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5 Small Stars

This book should have been confusing, but , surprisingly, it wasn’t! We’re going back to Alliance space where Alex Racine and his Omnian’s had previously established a huge outpost now commanded by Commander Jess Cinders. It was there to immediately serve two purposes. One was to continue to clean the Colony, a race of deadly insectoids, out of numerous domed habitats on numerous planets in Alliance space. These insectoids were not communicate in any way with Alex or his people therefore they had no recourse other than to systematically wipe them out. Commander Cinders had been highly successful in doing that and now he was in-charge of all the war efforts against the Colony. The Outpost’s second purpose was to interface with the Tsargit, the governing body for the Alliance races.

That second purpose was very difficult since the members of the Alliance came in many size and shapes with varying degrees of temperament. Some were from very old and established races while others were fairly new to this larger community. The overall problem with the Tsargit was its size and that it required an inordinate amount of time to make any decisions. Commander Cinders was about ready to throw something at the Tsargit which very much needed a decision and not one when they could get around to it.

The Omnian’s engineers were an extremely talented group of people and they had been working on understanding the transportation platforms that came with the inhabitable domes. These platforms could move people and goods instantaneously between planets which obviously created some tremendous trade relationships. The only problem with this is that some domes only had one or two platforms while others had up to five. None of the domes had all six possible platforms. Until now, no one knew how to create new platforms or a much greater task, create more domes. But, the Omnian engineers again were on the verge of at least figuring out how to create new platforms.

Their first try didn’t turn out too well. It was very fortunate that no one was killed while a dome and the small moon it was on was turned to dust by a very, very massive explosion. It seemed that if the right combinations of glyphs and timing wasn’t done in establishing a new platform, the entire source station could cease to exist! While the Omnians were willing to continue the attempts at establishing new platforms, they would eventually need to know where these new platforms would be located and who would they connect to. This was something the Tsargit was supposed to answer. That answer wasn’t going to come any soon unless something was done by the Omnians.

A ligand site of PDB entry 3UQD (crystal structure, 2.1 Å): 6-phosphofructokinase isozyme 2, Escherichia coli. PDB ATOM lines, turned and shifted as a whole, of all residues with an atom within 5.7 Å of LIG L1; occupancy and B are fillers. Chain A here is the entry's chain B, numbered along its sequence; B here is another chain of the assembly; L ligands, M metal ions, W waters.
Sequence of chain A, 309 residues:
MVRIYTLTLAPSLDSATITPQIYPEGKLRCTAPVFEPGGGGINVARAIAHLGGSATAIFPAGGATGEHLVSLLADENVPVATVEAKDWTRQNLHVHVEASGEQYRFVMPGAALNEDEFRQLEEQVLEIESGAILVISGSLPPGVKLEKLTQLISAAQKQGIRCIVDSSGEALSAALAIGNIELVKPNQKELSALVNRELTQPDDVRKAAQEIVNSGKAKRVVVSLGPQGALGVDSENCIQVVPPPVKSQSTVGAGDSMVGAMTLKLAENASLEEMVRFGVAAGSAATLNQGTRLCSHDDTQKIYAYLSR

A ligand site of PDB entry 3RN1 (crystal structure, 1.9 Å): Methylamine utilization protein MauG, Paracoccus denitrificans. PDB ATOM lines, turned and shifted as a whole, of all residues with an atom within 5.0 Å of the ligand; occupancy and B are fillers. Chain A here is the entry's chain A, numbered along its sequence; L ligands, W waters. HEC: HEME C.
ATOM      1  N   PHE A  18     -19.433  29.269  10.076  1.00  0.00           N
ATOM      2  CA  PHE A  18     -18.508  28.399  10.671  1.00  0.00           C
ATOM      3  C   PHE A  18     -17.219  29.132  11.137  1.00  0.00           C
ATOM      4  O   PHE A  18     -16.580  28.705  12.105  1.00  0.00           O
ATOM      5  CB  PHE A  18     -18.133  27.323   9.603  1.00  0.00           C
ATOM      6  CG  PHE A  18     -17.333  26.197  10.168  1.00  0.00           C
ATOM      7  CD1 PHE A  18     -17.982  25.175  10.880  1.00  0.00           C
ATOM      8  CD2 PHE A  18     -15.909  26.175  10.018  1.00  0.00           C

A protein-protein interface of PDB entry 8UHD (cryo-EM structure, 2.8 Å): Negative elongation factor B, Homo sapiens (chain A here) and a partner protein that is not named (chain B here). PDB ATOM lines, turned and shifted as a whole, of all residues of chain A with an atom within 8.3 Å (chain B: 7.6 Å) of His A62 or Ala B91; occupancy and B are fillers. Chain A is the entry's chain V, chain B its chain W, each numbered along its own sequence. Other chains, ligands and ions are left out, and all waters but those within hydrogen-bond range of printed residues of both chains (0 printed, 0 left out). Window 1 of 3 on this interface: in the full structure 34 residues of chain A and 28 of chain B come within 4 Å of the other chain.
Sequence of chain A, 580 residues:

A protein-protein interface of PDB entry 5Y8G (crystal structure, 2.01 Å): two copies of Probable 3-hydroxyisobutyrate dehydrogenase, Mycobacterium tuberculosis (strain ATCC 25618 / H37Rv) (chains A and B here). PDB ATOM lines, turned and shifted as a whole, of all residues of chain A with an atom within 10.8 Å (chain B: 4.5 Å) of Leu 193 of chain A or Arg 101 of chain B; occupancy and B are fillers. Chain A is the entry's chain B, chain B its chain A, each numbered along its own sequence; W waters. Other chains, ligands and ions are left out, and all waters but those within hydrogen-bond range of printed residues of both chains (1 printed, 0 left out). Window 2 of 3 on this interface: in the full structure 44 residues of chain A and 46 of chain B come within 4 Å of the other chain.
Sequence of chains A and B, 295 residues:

So, while there wasn’t a lot of fighting in this book, there was a lot of political intrigue which can be interesting if written well. By now, you should know that Mr. Jucha knows how to write very well on this subject. How he treats people of different races and presents different solutions to problems is remarkable. For example, you’ll read about crimes against the Outpost by one of the older and established races who were also very powerful within the Alliance. How Commander Cinders goes about exposing their criminal activities and then punishing the guilty, is something of a remarkable solution that I probably wouldn’t have though of and neither would most people! That’s what so good about these books.

I need to say that this series actually has twenty-three books, but I did skip several when the Alliance segment was introduced. I don’t know why I skipped those books, but it gives me something to look forward to going back to. Does that make sense? Anyway, there looks to be a twenty-fourth book, “Conclave”, coming soon, I hope!

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